Bernard begins his service as a Driver, and is sent to France on 1 June 1916.  On 20 March 1917 he 'remustered' have been trained or tested and his rank was changed to Pioneer.  A note on the Great War Forum discusses the meaning of this rank - most men recruited to the Royal Engineers at the start of the war had some particular trade or skill, but later unskilled men were recruited and trained up to maintain the trenches, installing barbed wire, laying duck boards, building bridges and laying communication cables.  They had to do a lot of work at night time, it would have been too dangerous during the day - even so as many as 10% were killed.  Men with particular skills, such as carpenters were given the rank sapper.
A note from Bernard Oldroyd's Service Records certifying his change in rank (from Ancestry)
I wish I could read more of the above note - the ink seems to have been washed off in parts, and the edge is burnt, but at least Bernard's record is amongst the few that survived the blitz in World War Two.

"I certify that No 106843 Driver ? Oldroyd is in my opinion fully qualified in the main items laid down in AF8?? as a Pioneer and I recommend ?? remuster ?? rate of Engineer Pay from 20th March. Present Rate 4d Date of ? 13th Sep? Date 11th Mar 1917"

Bernard was awarded a Good Conduct Badge on 16 August 1917 - this was an inverted rank chevron worn on the left sleeve and was awarded for two years "trouble free" service. Thanks to the British Military Badge Forum for that snippet of information.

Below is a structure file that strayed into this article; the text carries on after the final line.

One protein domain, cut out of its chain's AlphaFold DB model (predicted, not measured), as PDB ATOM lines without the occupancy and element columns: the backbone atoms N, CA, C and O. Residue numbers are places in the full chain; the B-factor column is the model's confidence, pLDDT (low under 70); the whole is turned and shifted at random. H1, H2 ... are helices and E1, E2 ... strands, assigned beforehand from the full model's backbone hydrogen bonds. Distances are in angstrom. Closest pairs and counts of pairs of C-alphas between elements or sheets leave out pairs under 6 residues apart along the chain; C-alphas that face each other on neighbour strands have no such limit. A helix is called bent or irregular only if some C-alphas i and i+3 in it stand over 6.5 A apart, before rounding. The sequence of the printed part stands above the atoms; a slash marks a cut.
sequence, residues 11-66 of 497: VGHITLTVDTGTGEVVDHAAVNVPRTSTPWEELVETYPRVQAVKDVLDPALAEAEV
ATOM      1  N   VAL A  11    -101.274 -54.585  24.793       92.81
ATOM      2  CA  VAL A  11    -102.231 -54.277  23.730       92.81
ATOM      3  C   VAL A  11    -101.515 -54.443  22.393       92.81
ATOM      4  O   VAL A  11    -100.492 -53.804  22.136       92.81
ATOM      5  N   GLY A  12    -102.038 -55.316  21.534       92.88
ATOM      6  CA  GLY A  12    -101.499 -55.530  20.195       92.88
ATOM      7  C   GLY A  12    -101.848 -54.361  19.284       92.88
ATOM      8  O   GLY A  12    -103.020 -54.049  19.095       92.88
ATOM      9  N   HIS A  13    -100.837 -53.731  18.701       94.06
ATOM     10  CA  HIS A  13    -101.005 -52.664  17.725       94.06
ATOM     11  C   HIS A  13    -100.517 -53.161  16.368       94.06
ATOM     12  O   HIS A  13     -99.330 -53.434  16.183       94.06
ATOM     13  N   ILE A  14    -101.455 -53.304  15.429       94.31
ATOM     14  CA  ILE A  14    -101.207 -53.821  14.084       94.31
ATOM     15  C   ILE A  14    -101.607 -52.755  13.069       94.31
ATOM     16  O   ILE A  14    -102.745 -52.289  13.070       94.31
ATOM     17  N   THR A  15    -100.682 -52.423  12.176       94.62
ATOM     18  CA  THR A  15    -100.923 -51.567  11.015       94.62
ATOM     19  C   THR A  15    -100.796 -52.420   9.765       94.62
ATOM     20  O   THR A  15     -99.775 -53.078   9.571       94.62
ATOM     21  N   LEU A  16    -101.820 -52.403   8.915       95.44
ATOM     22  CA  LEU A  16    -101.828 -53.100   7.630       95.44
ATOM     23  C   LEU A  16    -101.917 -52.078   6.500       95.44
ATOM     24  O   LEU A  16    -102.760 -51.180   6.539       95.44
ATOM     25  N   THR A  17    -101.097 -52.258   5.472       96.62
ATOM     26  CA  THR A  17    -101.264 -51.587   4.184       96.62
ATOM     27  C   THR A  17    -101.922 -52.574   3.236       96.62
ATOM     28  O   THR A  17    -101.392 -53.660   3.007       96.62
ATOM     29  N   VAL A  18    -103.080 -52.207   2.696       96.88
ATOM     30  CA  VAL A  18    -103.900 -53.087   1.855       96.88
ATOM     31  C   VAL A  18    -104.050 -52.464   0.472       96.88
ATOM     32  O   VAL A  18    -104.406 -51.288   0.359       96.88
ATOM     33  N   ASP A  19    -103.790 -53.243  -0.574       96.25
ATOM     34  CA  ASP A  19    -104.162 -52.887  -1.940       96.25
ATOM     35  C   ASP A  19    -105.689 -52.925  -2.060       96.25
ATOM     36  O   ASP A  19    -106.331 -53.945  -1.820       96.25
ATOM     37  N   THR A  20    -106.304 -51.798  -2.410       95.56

Protection Certificate issued when Bernard was discharged in 1919 (from Ancestry)
The next date noted on Bernard's records is his discharge in January 1919.  The above certificate notes his address again as Church Street, Darton, Barnsley and that he was born in 1893 and that his medical category was A1.  There is another form in his service records where he declares he wasn't suffering from any disability brought on by his service in the war - this would have been completed so that he could not claim a pension at a later date.

He doesn't waste much time when he gets home.
1919 marriage entry from All Saint's, Darton for Bernard Oldroyd and Kate Makinson (from Ancestry)
Bernard marries Kate Makinson in September 1919, just nine months after getting back to Darton.  Had he been seeing her before he went overseas in 1916?  Had they been writing back and forth for three years, did he have a photograph of her to remind him of home?  Did she have a photo of him looking very proud and smart in his uniform? We'll just have to imagine that they did.  The witnesses at the wedding were Bernard's brother in law John Singleton and Kate's sister Emily. 

Bernard and Kate had five children, between 1920 and 1939.  They died within a short time of each other in the Halifax area in the early 1970s.  They would have celebrated their Golden Wedding Anniversary in 1969.  I wonder if there's a report in a local newspaper? 

Bernard seems to have had an uneventful time during the war, but any service in the trenches is bound to have left him with difficult memories for the rest of his life.  I'm glad he was able to come home and settle down with his wife and family, so many did not.